According to an Internet-leaked statistical data sheet produced by the Ferguson Police Department in 2013, Black residents comprise 63% of the local population and are stopped, cited, searched, and arrested in higher rates than any other racial demographics. These statistics are mirrored in the experiences of Black people across the country, and are even at the core of the micro-traumatic experiences of hatred I experienced growing up.

Gaining from Institutionalized Hatred

This hatred doesn’t come out of nowhere. People profit from the institutionalized hatred of Black men, most particularly law enforcement, media, and the bourgeois intelligentsia. Police departments and private/public prisons benefit from the hatred of Black males. The militarization of the police since the 1960s has made it profitable to be in law enforcement. Private and public prisons not only benefit from grants and federal (taxpayer) dollars, they often trade on the stock market, meaning people literally invest in the warehousing and forced labor of Black males, many of whom have been provided such an atrocious education (with no viable job options) for so many decades that their imprisonment is damned-near inevitable.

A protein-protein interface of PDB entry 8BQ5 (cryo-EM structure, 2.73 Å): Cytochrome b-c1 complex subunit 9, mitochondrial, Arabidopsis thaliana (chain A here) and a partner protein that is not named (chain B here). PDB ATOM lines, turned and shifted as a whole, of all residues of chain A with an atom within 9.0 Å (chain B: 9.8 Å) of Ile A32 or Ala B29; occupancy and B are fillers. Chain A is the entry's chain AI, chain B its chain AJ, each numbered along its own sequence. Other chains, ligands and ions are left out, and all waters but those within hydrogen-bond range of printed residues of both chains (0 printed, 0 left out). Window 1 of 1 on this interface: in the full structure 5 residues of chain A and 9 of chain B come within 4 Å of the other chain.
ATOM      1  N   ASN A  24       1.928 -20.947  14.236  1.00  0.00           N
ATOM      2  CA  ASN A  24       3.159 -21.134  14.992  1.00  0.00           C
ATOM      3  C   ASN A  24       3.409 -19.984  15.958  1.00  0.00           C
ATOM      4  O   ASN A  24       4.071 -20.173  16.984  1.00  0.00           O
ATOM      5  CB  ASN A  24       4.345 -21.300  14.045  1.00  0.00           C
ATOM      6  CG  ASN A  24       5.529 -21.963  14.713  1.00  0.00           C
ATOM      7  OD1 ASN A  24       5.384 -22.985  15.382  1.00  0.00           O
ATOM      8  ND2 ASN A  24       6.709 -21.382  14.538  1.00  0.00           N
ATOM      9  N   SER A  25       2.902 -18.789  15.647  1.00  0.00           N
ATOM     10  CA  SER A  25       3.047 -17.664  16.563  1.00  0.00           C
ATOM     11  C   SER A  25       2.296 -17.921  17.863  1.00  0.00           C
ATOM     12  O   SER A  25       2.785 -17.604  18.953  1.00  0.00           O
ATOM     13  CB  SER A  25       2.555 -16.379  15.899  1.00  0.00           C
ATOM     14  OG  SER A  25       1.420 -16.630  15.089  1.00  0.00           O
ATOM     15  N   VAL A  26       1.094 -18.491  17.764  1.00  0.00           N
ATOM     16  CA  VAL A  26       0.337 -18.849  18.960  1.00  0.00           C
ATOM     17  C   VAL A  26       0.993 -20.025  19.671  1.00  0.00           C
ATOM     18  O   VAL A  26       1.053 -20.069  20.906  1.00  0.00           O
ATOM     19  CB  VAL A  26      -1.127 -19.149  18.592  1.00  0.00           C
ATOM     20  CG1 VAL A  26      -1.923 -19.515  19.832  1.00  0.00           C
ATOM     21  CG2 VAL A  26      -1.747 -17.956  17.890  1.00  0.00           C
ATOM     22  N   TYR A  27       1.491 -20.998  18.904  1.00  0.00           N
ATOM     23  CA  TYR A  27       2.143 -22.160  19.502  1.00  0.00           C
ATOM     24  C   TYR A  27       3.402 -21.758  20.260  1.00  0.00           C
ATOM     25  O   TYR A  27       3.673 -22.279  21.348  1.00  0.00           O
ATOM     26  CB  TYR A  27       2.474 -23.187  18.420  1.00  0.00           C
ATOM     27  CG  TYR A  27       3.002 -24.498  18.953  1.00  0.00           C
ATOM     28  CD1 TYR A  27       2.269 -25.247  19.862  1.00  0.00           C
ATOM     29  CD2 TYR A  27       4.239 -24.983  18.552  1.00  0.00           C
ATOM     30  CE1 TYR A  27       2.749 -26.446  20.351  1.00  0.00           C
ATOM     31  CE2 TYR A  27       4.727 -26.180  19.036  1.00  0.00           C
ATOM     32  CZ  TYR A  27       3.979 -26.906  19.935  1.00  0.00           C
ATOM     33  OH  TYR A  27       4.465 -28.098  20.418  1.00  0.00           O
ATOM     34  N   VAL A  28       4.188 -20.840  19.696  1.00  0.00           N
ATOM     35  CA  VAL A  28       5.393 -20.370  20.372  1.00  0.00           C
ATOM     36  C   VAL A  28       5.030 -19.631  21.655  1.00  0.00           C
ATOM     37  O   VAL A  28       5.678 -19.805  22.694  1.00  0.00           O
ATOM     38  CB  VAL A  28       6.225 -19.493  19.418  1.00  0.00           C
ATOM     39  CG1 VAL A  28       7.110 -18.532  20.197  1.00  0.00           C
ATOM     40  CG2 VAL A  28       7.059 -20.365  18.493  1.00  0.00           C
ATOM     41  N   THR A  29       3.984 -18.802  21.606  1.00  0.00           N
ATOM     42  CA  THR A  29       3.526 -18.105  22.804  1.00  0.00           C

The second group is the corporate-owned media conglomerate. Corporate news media, television shows, music and films often depict Black men as violent, murderous-phalluses and monsters for global profit…and we help them. Every so-called gangster rapper and Black television thug trying to make it in the industry inadvertently helps contribute to the idea that Black males are venomous killers, something our youth actually aspire to in far too many contexts. And every time we support these images it’s another dollar into the coffers of those who clearly do not have our best interest at heart. More to the point though, is that too many of us rely on this corporate monolith to provide us with accuracy and transparency. Not happening.

Michael Brown killer option 1Hacktivists submit killer’s name before Ferguson PD